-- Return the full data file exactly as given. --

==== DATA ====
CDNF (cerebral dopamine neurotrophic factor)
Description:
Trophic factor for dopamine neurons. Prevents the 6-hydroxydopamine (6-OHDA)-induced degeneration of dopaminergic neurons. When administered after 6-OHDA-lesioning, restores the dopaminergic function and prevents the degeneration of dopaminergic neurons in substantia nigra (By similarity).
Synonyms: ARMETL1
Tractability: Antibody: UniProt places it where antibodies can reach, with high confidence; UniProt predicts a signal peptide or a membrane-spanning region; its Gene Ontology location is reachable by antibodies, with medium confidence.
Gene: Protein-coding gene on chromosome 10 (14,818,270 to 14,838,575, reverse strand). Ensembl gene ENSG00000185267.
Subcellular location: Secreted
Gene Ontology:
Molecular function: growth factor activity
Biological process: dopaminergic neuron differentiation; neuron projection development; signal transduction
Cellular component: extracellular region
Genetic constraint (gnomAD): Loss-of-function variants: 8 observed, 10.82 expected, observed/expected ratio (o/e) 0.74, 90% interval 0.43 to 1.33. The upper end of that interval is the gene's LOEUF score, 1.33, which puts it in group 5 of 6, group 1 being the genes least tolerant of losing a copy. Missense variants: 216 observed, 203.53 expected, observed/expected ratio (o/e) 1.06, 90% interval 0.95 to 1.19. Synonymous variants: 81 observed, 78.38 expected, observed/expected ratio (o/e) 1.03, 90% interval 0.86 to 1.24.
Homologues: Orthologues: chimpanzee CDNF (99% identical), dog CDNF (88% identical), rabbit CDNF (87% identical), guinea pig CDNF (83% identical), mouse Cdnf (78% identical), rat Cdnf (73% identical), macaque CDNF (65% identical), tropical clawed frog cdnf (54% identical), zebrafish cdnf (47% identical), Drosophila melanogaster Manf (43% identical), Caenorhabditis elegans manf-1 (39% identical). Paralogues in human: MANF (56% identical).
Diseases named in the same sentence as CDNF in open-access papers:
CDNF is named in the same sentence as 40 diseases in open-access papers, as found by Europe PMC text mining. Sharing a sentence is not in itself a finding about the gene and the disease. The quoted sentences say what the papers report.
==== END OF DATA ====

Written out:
CDNF (cerebral dopamine neurotrophic factor)
Description:
Trophic factor for dopamine neurons. Prevents the 6-hydroxydopamine (6-OHDA)-induced degeneration of dopaminergic neurons. When administered after 6-OHDA-lesioning, restores the dopaminergic function and prevents the degeneration of dopaminergic neurons in substantia nigra (By similarity).
Synonyms: ARMETL1
Tractability: Antibody: UniProt places it where antibodies can reach, with high confidence; UniProt predicts a signal peptide or a membrane-spanning region; its Gene Ontology location is reachable by antibodies, with medium confidence.
Gene: Protein-coding gene on chromosome 10 (14,818,270 to 14,838,575, reverse strand). Ensembl gene ENSG00000185267.
Subcellular location: Secreted
Gene Ontology:
Molecular function: growth factor activity
Biological process: dopaminergic neuron differentiation; neuron projection development; signal transduction
Cellular component: extracellular region
Genetic constraint (gnomAD): Loss-of-function variants: 8 observed, 10.82 expected, observed/expected ratio (o/e) 0.74, 90% interval 0.43 to 1.33. The upper end of that interval is the gene's LOEUF score, 1.33, which puts it in group 5 of 6, group 1 being the genes least tolerant of losing a copy. Missense variants: 216 observed, 203.53 expected, observed/expected ratio (o/e) 1.06, 90% interval 0.95 to 1.19. Synonymous variants: 81 observed, 78.38 expected, observed/expected ratio (o/e) 1.03, 90% interval 0.86 to 1.24.
Homologues: Orthologues: chimpanzee CDNF (99% identical), dog CDNF (88% identical), rabbit CDNF (87% identical), guinea pig CDNF (83% identical), mouse Cdnf (78% identical), rat Cdnf (73% identical), macaque CDNF (65% identical), tropical clawed frog cdnf (54% identical), zebrafish cdnf (47% identical), Drosophila melanogaster Manf (43% identical), Caenorhabditis elegans manf-1 (39% identical). Paralogues in human: MANF (56% identical).
Diseases named in the same sentence as CDNF in open-access papers:
CDNF is named in the same sentence as 40 diseases in open-access papers, as found by Europe PMC text mining. Sharing a sentence is not in itself a finding about the gene and the disease. The quoted sentences say what the papers report.